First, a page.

VICTOR C. HOWARD, Judge.
Marvin's Midtown Chiropractic, LLC, appeals the judgments of the trial court denying its claims for statutory liens on the proceeds of Tarika Kelly's and Marie Espino's personal injury settlements. It contends that the trial court erroneously declared that it was not entitled to a hospital lien under section 430.225, RSMo Cum. Supp.2011, because it was not supported in whole or in part by charity. The judgments are reversed, and the cases are remanded with directions.
This case arose from two interpleader actions filed by the Castle Law Firm to determine the ownership of certain insurance settlement proceeds. Marvin's Midtown Chiropractic is a chiropractic clinic organized under the laws of Missouri as a for-profit limited liability company. A large majority of its practice is dedicated to treating persons injured in automobile accidents. Marvin's is not a public hospital or public clinic, it is not incorporated as an eleemosynary institution, and it is not supported in whole or in part by charity.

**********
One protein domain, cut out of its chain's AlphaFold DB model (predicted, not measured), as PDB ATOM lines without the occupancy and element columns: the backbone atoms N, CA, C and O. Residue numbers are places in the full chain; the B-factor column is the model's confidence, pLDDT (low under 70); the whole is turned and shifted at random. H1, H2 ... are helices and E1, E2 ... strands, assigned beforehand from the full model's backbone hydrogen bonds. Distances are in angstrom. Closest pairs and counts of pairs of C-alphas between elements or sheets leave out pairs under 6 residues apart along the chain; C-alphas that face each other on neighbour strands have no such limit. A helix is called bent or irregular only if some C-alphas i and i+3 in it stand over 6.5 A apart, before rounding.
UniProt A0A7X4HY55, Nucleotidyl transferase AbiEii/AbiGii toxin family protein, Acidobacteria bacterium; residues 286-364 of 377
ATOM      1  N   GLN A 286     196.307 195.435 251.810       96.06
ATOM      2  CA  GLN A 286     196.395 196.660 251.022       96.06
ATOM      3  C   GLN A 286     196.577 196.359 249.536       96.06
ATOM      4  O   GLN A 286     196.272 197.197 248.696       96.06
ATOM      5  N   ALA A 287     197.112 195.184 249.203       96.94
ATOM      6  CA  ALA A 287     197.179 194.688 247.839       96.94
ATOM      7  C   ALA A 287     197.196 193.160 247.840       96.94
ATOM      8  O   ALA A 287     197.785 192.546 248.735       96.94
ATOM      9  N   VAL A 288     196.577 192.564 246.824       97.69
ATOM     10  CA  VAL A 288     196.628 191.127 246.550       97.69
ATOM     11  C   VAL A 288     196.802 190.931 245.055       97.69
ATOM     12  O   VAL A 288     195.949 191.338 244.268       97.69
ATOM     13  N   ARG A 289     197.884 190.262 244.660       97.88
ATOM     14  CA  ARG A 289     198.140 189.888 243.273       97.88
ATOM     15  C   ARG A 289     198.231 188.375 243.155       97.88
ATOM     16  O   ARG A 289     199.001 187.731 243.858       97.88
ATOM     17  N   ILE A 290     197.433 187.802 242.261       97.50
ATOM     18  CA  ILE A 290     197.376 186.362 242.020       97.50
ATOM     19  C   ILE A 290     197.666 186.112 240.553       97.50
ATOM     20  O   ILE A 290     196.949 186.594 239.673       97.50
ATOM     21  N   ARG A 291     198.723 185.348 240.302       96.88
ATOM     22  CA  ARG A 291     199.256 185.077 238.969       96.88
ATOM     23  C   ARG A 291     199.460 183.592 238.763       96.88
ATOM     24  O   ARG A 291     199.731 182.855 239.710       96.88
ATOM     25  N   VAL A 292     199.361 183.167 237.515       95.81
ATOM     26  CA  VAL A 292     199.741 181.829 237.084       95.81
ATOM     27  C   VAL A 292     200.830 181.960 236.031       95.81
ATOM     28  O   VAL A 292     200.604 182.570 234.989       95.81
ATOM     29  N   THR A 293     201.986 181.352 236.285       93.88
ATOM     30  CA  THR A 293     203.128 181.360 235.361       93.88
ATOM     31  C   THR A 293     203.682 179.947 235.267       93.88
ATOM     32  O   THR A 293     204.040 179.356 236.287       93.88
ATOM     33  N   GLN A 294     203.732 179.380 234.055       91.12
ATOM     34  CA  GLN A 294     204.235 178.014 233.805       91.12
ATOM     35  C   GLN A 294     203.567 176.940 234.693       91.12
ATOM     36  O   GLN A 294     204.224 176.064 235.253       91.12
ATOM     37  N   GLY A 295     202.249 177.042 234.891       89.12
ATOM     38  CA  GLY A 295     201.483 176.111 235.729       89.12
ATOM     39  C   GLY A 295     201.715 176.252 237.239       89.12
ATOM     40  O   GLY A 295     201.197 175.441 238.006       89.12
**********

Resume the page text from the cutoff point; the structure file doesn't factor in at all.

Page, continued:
On September 19, 2008, Tarika Kelly was involved in an automobile accident. Ms. Kelly received chiropractic treatments from Marvin's for injuries she sustained as a result of the accident. Her total bill was $2751.25.
Marie Espino was involved in an automobile accident on November 19, 2008. She also received chiropractic treatments from Marvin's for injuries she sustained as a result of the accident. Her total bill was $2401.25.
Both Ms. Kelly and Ms. Espino retained the Castle Law Firm to represent them in their personal injury claims. Marvin's sent notices of liens of service to the Castle Law Firm and to the tortfeasors' insurance carriers. Ms. Kelly ultimately settled her claim for $7300. Ms. Espino settled her claim for $8500. The Law Firm held back $2751.25 and $2401.25, respectively, from the settlement proceeds and filed the petitions in interpleader claiming that both their clients and Marvin's claimed an interest in them.
Both cases were consolidated for trial. At trial, Marvin's argued that it was entitled to assert statutory hospital liens under section 430.225 against Ms. Kelly's and Ms. Espino's insurance recoveries. Ms. Kelly and Ms. Espino contended that Marvin's was not entitled to the liens because it was not supported in whole or in part by charity, a requirement they argued was imposed by the statute. The trial court entered judgments against Marvin's and awarded the interpleaded funds to Ms. Kelly and Ms. Espino finding that Marvin's did not create valid statutory liens on the women's personal injury settlements because it is not within the class of recipients entitled to enforce hospital liens; specifically because it is not supported in whole or in part by charity. This appeal by Marvin's followed.